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1.
J Clin Epidemiol ; 147: 83-94, 2022 Mar 24.
Article in English | MEDLINE | ID: covidwho-1828797

ABSTRACT

OBJECTIVES: To describe divergence between actionable statements issued by coronavirus disease 2019 (COVID-19) guideline developers cataloged on the "COVID-19 Recommendations and Gateway to Contextualization" platform. STUDY DESIGN AND SETTING: We defined divergence as at least two comparable actionable statements with different explicit judgments of strength, direction, or subgroup consideration of the population or intervention. We applied a content analysis to compare guideline development methods for a sample of diverging statements and to evaluate factors associated with divergence. RESULTS: Of the 138 guidelines evaluated, 85 (62%) contained at least one statement that diverged from another guideline. We identified 223 diverging statements in these 85 guidelines. We grouped statements into 66 clusters. Each cluster addressed the same population, intervention, and comparator group or just similar interventions. Clinical practice statements were more likely to diverge in an explicit judgment of strength or direction compared to public health statements. Statements were more likely to diverge in strength than direction. The date of publication, used evidence, interpretation of evidence, and contextualization considerations were associated with divergence. CONCLUSION: More than half of the assessed guidelines issued at least one diverging statement. This study helps in understanding the types of differences between guidelines issuing comparable statements and factors associated with their divergence.

2.
J Clin Epidemiol ; 148: 104-114, 2022 Apr 30.
Article in English | MEDLINE | ID: covidwho-1814651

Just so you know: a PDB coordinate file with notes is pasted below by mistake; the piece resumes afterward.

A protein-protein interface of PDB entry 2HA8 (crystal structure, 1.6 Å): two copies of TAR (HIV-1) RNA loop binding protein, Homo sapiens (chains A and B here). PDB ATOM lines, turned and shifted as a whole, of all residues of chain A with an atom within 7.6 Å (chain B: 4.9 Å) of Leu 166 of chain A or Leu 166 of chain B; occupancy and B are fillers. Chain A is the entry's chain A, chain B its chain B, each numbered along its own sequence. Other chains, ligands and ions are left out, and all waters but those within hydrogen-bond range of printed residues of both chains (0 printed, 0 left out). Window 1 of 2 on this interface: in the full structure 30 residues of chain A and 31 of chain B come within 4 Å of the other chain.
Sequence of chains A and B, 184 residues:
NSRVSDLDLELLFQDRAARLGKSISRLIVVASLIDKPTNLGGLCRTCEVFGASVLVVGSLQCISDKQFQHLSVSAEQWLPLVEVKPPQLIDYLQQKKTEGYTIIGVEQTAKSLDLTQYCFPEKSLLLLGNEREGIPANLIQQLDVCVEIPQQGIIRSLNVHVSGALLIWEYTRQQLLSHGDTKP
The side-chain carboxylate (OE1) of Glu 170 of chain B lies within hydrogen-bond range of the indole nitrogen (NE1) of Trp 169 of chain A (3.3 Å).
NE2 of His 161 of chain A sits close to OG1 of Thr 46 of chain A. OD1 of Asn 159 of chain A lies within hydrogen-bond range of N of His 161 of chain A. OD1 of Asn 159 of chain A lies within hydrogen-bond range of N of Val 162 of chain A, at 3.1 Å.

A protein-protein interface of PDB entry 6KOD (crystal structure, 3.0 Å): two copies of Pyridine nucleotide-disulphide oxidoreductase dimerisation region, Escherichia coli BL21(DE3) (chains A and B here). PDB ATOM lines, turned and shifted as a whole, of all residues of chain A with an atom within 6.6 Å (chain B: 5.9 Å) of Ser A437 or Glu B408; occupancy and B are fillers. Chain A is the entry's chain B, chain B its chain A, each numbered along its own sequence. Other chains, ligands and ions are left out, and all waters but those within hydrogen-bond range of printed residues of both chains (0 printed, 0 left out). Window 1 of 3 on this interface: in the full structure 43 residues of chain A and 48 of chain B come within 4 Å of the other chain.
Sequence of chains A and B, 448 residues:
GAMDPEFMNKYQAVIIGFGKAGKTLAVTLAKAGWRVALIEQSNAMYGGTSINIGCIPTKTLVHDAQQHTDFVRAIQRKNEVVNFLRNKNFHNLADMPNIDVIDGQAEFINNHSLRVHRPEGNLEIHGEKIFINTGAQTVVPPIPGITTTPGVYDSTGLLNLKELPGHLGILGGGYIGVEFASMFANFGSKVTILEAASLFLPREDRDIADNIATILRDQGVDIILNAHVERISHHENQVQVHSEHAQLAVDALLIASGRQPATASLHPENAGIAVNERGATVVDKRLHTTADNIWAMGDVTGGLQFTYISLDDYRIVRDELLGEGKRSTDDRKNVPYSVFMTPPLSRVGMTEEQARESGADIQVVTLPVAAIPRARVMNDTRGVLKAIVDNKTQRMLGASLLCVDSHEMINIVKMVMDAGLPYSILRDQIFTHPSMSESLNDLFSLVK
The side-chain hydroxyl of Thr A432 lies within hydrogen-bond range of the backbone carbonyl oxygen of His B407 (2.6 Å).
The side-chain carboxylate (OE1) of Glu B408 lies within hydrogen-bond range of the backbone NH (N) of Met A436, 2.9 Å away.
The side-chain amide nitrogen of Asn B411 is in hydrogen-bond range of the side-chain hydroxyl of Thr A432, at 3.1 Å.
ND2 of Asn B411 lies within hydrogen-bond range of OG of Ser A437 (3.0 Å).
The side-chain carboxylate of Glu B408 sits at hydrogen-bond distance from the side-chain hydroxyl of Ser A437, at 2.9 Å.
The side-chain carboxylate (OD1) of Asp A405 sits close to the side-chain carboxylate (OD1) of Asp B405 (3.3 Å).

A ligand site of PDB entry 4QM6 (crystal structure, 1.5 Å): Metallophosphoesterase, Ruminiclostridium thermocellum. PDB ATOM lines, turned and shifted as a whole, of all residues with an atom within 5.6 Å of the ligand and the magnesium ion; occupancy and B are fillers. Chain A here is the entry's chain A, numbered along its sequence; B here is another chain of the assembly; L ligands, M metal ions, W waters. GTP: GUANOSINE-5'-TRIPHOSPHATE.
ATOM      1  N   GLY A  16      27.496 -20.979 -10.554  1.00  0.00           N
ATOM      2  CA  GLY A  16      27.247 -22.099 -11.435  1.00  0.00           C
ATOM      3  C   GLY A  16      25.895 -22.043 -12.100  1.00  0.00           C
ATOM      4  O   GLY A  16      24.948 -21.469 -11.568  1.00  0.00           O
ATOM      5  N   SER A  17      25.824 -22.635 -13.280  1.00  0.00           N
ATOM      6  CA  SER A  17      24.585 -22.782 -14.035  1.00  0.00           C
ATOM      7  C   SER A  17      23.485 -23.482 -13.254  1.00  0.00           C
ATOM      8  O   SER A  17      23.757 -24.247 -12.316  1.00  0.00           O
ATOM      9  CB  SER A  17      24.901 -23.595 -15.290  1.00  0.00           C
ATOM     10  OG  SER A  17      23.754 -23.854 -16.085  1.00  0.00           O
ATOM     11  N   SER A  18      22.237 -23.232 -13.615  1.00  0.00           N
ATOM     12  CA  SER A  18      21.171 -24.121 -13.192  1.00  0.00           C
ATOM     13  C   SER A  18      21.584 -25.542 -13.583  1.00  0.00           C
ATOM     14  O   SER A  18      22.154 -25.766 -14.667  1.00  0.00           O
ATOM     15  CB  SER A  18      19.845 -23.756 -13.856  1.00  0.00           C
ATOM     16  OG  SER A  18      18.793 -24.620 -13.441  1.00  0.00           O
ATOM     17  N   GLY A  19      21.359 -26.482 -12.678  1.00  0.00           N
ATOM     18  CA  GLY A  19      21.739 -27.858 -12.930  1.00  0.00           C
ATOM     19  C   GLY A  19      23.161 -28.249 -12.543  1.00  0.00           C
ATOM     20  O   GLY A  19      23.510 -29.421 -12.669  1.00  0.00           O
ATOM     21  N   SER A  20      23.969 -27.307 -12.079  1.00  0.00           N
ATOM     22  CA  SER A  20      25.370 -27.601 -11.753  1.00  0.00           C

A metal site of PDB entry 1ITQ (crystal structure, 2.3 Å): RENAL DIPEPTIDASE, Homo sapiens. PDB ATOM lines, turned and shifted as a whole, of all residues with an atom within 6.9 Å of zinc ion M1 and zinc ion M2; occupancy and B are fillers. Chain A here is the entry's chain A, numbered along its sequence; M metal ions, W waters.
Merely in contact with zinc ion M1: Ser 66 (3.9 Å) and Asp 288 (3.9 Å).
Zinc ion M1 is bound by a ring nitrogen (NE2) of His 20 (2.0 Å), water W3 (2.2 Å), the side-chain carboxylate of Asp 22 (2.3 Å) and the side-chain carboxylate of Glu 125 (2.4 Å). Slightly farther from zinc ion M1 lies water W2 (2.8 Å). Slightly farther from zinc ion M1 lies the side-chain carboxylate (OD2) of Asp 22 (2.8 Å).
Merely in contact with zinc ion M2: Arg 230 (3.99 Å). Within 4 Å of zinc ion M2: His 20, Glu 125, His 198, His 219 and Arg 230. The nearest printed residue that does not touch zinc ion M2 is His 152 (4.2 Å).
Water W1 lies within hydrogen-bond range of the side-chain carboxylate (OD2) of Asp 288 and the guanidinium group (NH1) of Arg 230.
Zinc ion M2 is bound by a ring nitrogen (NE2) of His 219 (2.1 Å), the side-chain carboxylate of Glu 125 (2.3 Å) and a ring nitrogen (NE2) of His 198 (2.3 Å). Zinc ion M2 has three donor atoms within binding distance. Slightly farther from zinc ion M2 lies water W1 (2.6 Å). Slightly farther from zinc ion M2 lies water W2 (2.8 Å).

ABSTRACT

BACKGROUND AND OBJECTIVES: To develop a digital communication tool to improve the implementation of up-to-date COVID-19 recommendations. Specifically, to improve patient, caregiver and public understanding of healthcare recommendations on prevention, diagnoses and treatment. METHODS: Multi-stakeholder engagement design. In conjunction with the COVID-19 Recommendations and Gateway to Contextualization RecMap, we co-developed a stakeholder prioritization, drafting and editing process to enhance guideline communication and understanding. RESULTS: This paper presents the multi-stakeholder development process with three distinct plain language recommendation formats: formal recommendation, good practice statement, and additional guidance. Our case study of COVID-19 plain language recommendations PLRs addresses both public health interventions (e.g., vaccination, face masks) and clinical interventions (e.g., home pulse oximetry). CONCLUSION: This paper presents a novel approach to engaging stakeholders in improving the communication and understanding of published guidelines during the COVID-19 pandemic.

3.
J Med Case Rep ; 15(1): 586, 2021 Dec 13.
Article in English | MEDLINE | ID: covidwho-1571926

ABSTRACT

BACKGROUND: Psychiatric disorders increase risk of neuropsychiatric disease and poor outcomes, yet little is known about the neuropsychiatric manifestations of COVID-19 in the psychiatric population. The primary objective is to synthesize neuropsychiatric outcomes of COVID-19 in people with preexisting psychiatric disorders. METHODS: Data were collected during an ongoing review of the impact of pandemics on people with existing psychiatric disorders. All study designs and gray literature were included. Medline, PsychInfo, CINAHL, EMBASE, and MedRx were searched from inception to September 1 2020. Risk of bias was assessed using a published tool that can accommodate all study types. Two independent authors screened the studies and extracted data. Data were narratively synthesized, as there were insufficient data to meta-analyze. Evidence was appraised according to GRADE. RESULTS: Four case reports were included, comprising 13 participants from three countries. Many large-sample, relevant papers were omitted for not reporting psychiatric history, despite reporting other comorbidities. Included participants (n = 13) were hospitalized with COVID-19 and appeared to meet criteria for delirium. Myoclonus, rigidity, and alogia were also reported. The most commonly reported preexisting psychiatric diagnoses were mood disorders, schizophrenia, and alcohol use disorder. CONCLUSIONS: People with preexisting psychiatric disorders may experience delirium, rigidity, myoclonus, and alogia during COVID-19 infection; although higher quality and longitudinal data are needed to better understand these phenomena. Relevant COVID-19 literature does not always report psychiatric history, despite heightened neuropsychiatric vulnerability within this population. TRIAL REGISTRATION:  PROSPERO (CRD42020179611).